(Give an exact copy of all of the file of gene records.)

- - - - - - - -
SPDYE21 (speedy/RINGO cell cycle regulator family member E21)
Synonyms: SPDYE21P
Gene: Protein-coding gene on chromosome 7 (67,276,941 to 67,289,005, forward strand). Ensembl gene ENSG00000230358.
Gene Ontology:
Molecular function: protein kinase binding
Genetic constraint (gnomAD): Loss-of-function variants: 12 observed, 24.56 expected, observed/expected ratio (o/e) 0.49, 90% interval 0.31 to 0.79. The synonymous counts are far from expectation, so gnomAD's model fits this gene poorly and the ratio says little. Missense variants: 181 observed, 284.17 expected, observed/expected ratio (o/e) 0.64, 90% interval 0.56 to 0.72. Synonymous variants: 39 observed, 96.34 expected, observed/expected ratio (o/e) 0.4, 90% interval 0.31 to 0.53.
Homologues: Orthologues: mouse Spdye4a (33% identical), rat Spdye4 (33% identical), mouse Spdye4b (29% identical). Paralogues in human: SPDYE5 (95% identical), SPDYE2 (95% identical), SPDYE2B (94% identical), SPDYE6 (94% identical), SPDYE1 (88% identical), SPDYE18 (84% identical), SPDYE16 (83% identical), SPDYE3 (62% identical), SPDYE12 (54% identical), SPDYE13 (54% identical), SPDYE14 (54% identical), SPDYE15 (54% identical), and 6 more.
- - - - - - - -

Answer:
SPDYE21 (speedy/RINGO cell cycle regulator family member E21)
Synonyms: SPDYE21P
Gene: Protein-coding gene on chromosome 7 (67,276,941 to 67,289,005, forward strand). Ensembl gene ENSG00000230358.
Gene Ontology:
Molecular function: protein kinase binding
Genetic constraint (gnomAD): Loss-of-function variants: 12 observed, 24.56 expected, observed/expected ratio (o/e) 0.49, 90% interval 0.31 to 0.79. The synonymous counts are far from expectation, so gnomAD's model fits this gene poorly and the ratio says little. Missense variants: 181 observed, 284.17 expected, observed/expected ratio (o/e) 0.64, 90% interval 0.56 to 0.72. Synonymous variants: 39 observed, 96.34 expected, observed/expected ratio (o/e) 0.4, 90% interval 0.31 to 0.53.
Homologues: Orthologues: mouse Spdye4a (33% identical), rat Spdye4 (33% identical), mouse Spdye4b (29% identical). Paralogues in human: SPDYE5 (95% identical), SPDYE2 (95% identical), SPDYE2B (94% identical), SPDYE6 (94% identical), SPDYE1 (88% identical), SPDYE18 (84% identical), SPDYE16 (83% identical), SPDYE3 (62% identical), SPDYE12 (54% identical), SPDYE13 (54% identical), SPDYE14 (54% identical), SPDYE15 (54% identical), and 6 more.